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J Periodontol. 1999 Jun;70(6):626-31.

Acoustic microstreaming: detection and measurement around ultrasonic scalers.

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School of Dentistry, University of Birmingham, UK.



Acoustic microstreaming (AMS) may be useful to the clinician when using the ultrasonic scaler to remove particulate matter from the teeth. The aim of this study was to detect and measure the effects of AMS produced by ultrasonic scalers.


For the study, an ultrasonic generator was selected with 4 differently shaped scaling tip inserts (TFI-3, TFI-9, TFI-1, and P-12). A plaque substitute (0.2 mm thick soft cream cheese) was coated onto a microscope slide and immersed in water. The ultrasonic scaler tip was placed in the water and orientated either perpendicular or parallel to the slide. The instrument was operated both contacting the slide under a load of 0.3 N and non-contacting at various distances from the slide surface. This was repeated with the tip parallel to the slide. The area of medium removed was quantified by digital image analysis.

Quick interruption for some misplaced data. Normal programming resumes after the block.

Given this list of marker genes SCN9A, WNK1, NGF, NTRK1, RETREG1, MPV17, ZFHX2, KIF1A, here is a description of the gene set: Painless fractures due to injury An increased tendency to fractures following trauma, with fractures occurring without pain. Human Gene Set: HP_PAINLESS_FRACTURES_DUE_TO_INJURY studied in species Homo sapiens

It was found that AMS removed the plaque substitute from around the tip. The TFI-9 insert significantly removed more material with increasing displacement amplitude (P <0.05). Significantly larger areas of plaque substitute were removed when the tips of the TFI-3, TFI-9, and P-12 inserts were orientated perpendicularly to the slide compared to the parallel orientation (P <0.05). Of the 4 inserts used, the TFI-9 insert removed the most material while the straight tip produced no apparent removal. Removal by AMS required the presence of a water medium and such forces were found to decrease with distance from the scaling tip. No plaque substitute removal was seen at a distance of 7 mm for the TFI-9 insert at 37.5 microm displacement with the tip orientation parallel to the slide.


It is concluded that AMS occurs around ultrasonic scalers and this depends on the displacement amplitude, tip orientation, and presence of a water medium. AMS may play a role in disruption of subgingival biofilms associated with periodontal disease.

[Indexed for MEDLINE]

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